Dave: How many Bits do I need?

Tony: Theoretically it has been shown that 108 dB at approximately 3-kilohertz frequency is the limit of human hearing. 108 dB is 18 bits of resolution. A sixteen bit CD with noise shaping at the recording can achieve this. Noise shaping at the recording level can add real information. The Digital Antidote Two does add almost one bit of real information (unlike the interpolating filters in DAC’s), because the Digital Antidote Two interpolates in the time domain. The information added is real, not synthesized.

Well this is theory but how about reality? You have to answer that one for yourself. HDCD can get a legitimate 20-bit resolution. The Digital Antidote Two is completely compatible with HDCD as well as interpolating DAC’s. The current noise floor limit of the best electronics is about 20 bits. Unfortunately so much compression is used in 99% of recordings, that this whole question is moot.

Dave: The Digital Antidote Two is another box in the chain; is this a disadvantage?

Tony: Quite the opposite. While it is true that simpler is better (and for that reason there are no switches on the Digital Antidote Two), a digital source is an exception to the rule. A digital source is an extremely noise polluted environment and an additional stage of isolation is very beneficial.

Dave: How much of a difference will I hear with the Digital Antidote Two?

Tony: This is a real tough one to answer. Typically, people who listen to analog or live music a lot hear a dramatic difference immediately. People who listen to CD exclusively find it subtle at first, then it becomes progressively more dramatic and after time they can’t live without it. What really happens is that the poor phase performance of CD has caused them to be a bit tone deaf. This is temporary and once exposed to a low distortion source their hearing quickly improves. To put it on a somewhat objective scale: loudspeakers, Digital Antidote Two, power amplifier, pre-amplifier, and cables. That means loudspeakers will make the biggest difference on sound, cables the least. This is based solely on measurable differences. This is as close as one can get to objective. Clearly there is a very strong subjective component, but there is no way to honestly comment on that meaningfully.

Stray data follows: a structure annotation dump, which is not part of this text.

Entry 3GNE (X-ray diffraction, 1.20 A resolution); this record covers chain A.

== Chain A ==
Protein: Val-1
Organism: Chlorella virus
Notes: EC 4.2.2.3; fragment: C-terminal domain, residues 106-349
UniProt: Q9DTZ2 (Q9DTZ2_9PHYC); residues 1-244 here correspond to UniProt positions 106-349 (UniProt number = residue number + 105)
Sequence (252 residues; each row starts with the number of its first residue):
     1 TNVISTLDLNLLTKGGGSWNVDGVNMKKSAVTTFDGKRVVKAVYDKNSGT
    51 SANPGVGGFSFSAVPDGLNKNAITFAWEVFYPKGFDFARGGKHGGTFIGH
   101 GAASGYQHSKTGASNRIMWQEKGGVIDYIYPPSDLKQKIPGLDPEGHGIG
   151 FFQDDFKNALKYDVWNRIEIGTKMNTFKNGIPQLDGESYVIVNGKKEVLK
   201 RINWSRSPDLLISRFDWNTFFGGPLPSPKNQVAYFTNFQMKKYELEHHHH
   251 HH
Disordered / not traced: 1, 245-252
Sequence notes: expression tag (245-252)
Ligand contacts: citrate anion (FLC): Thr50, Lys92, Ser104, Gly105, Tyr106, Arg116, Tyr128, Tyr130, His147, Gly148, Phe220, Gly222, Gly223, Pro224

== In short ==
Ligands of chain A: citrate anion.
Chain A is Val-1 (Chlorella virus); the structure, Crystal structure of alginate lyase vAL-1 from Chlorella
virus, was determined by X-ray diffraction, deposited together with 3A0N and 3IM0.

Dave: Do you ever plan to license the technology?

Tony: Eventually, yes. We have recently seen a large growth in demand. Initially, we were somewhat disappointed in the industry’s acceptance of our technology. Before the introduction of the new formats, there was no standard to compare to, and while most people liked its effect, they were not sure enough of their own judgement to wholeheartedly endorse it. The new formats have changed all that. Now one can compare a Digital Antidote Two equipped CD to identical software on the new formats. The two sound virtually identical. Obviously the technology has a very bright future. We will face a lot of opposition from various vested interests in the audio industry, but because the technology works, long term we will win out. Short term, it is probably prudent not to license, but put out the best version of the technology we can to establish the technology. Then we can license it later.

Dave: Does any other manufacturer attempt phase correction?

Tony: Yes, there are only two other companies, namely Wadia and Pioneer. Both Wadia and Pioneer Legato Link implement phase correction in the digital domain by using synthesis techniques. We believe our technology is superior to theirs. Quite simply, our technology will make CD sound like the new formats, theirs won’t. This is not to say theirs won’t improve CD, but not to the extent ours will.

Dave: Why does the Digital Antidote Two operate in the analog domain?

Tony: When we first looked at the problem (almost a decade ago), we considered working in the digital domain. We then realized that there are great many unwanted artifacts caused by digital processing. Working in the digital domain would only add to these artifacts.

Working in the analog domain we actually reduce these artifacts. A good example is zero crossing noise (pointed out by Ed Meitner in his interview in Positive Feedback magazine). The Digital Antidote Two reduces this noise by about 50%.

For more information on the Digital Antidote read the review or visit the Taddeo website.